• Oral glucose solution / tablets / gel / powder
  • Midazolam 5mg/ml or 10mg/ml (buccal or intranasal)
  • Oxygen

2.  Where possible drugs in solution should be in a pre-filled syringe.

3.  The use of intravenous drugs for medical emergencies in general dental practice is to be discouraged. Intramuscular, inhalational, sublingual, buccal and intranasal routes are all much quicker to administer drugs in an emergency.


4.  All drugs should be stored together in a purposely-designed ‘Emergency Drug' storage container.

5.  Oxygen cylinders should be of sufficient size to be easily portable but also allow for adequate flow rates, e.g., 10 litres per minute, until the arrival of an ambulance or the patient fully recovers. A full ‘D' size cylinder contains 340 litres of oxygen and should allow a flow rate of 10 litres per minute for up to 30 minutes. Two such cylinders may be necessary to ensure the supply of oxygen does not fail when it is used in a medical emergency.

 

Training of Staff

1.  Staff should undergo regular training in the management of medical
emergencies to a level appropriate to their expected clinical responsibilities.


2.  Dental Practitioners and Dental Care Professionals must be trained in

cardiopulmonary resuscitation (CPR) so that in the event of cardiac arrest they should be able to:

  • Recognise cardiac arrest.
  • Summon help (dial 999).
  • Start ‘CPR', i.e., ventilate the patient's lungs with a pocket mask or selfinflating bag and mask device and provide chest compressions (at a rate of 100 per minute) according to current resuscitation guidelines. Evidence suggests that chest compressions can be effectively performed in a dental chair.
  • Give high flow rate oxygen (10 litres per minute) as soon as practicable.
  • Attach an AED as soon as possible after collapse. Follow the prompts from the machine and attempt defibrillation when indicated.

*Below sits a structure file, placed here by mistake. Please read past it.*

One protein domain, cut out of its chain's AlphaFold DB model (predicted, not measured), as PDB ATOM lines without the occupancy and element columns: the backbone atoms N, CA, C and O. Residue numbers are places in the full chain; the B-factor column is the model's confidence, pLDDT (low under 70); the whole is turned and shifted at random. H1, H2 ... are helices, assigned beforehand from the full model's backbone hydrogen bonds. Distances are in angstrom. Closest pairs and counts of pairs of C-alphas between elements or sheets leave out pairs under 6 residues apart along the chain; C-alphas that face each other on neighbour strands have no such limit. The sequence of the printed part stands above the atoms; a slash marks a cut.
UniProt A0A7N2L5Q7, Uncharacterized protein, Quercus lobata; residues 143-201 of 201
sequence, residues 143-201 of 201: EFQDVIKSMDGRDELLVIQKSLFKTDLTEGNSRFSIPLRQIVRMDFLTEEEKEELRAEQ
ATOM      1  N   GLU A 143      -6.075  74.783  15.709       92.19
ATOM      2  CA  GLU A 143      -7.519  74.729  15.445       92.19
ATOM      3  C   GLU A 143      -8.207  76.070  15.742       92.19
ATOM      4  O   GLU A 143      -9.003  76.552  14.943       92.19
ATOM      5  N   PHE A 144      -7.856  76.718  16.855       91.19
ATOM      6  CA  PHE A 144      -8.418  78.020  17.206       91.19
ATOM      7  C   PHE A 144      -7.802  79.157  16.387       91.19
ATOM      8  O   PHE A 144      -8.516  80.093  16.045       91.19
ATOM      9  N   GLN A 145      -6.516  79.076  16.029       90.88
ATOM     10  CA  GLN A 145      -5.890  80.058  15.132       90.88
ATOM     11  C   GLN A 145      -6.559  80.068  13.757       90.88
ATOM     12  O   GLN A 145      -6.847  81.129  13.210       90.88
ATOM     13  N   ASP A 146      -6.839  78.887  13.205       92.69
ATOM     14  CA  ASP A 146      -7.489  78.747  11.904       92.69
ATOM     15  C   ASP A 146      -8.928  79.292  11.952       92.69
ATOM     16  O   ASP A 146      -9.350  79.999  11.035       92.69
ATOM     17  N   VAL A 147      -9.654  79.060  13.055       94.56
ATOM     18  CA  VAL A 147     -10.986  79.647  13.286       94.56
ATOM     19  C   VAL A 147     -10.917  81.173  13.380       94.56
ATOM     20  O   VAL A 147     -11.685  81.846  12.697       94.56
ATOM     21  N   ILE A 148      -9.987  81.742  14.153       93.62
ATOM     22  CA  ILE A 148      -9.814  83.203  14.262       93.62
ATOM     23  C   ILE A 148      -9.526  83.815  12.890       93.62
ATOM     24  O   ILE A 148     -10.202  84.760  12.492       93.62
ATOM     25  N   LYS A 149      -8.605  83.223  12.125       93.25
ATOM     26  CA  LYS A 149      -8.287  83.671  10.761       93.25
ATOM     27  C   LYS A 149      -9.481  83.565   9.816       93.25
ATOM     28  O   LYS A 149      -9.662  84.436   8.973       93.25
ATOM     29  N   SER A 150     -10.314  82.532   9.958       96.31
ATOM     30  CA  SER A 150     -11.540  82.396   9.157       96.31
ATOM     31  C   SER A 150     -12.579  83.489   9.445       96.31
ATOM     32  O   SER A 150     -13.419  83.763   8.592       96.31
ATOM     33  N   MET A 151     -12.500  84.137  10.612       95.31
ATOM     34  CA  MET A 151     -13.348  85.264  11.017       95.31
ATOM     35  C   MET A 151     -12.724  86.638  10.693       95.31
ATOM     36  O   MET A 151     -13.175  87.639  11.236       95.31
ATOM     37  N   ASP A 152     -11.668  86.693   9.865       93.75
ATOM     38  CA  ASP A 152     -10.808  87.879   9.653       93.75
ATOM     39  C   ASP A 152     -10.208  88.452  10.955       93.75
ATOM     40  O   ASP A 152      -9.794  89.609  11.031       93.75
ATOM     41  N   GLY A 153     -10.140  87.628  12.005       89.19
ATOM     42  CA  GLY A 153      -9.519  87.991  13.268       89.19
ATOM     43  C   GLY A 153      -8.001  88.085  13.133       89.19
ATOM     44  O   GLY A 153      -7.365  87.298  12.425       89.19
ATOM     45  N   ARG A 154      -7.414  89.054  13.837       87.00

• Provide other advanced life support skills if appropriate and trained to do so.

3.  Staff working in practices that treat children should learn the modifications to
adult CPR for use in children (see Appendix (iii)) and practise on paediatric
manikins.


4.  Staff should update their skills at least annually.


5.  A system must be in place for identifying which equipment requires special training, such as defibrillators (AEDs) and self-inflating bag and mask devices.


6.  All new members of staff should have resuscitation training as part of their induction programme.


7.  Training can be undertaken locally within the dental practice or within local and regional training centres. Designated ‘trainers' from within the dental practice staff should be encouraged to undertake ‘cascade' training, e.g., BLS. More complex training e.g., AED, may require a specific trainer (Resuscitation Officer) or attendance at a designated course.


8.  Training in resuscitation must be a fundamental requirement for Dental
Practitioner and other Dental Care Professional qualifications.  Undergraduate and postgraduate examinations for all Dental Practitioners and Dental Care Professionals should include an evaluation of competency in resuscitation techniques appropriate to their role.


9. All general dental practices should recognise the need for and make provision for staff to have sufficient time to train in resuscitation skills as part of their employment.


10.  All training should be recorded in a database.


11.  Training and retraining should be a mandatory requirement for Continuing Professional Development and maintenance on professional healthcare registers.

 

To view the full version of 'Standards for Clinical Practice and Training for Dental Practitioners and Dental Care Professionals in General Dental Practice' please visit the Resuscitation Council Uk website on www.resus.org.uk.

To speak to one of the Back to Life team directly concerning your training requirements, please do not hesitate to Contact Us.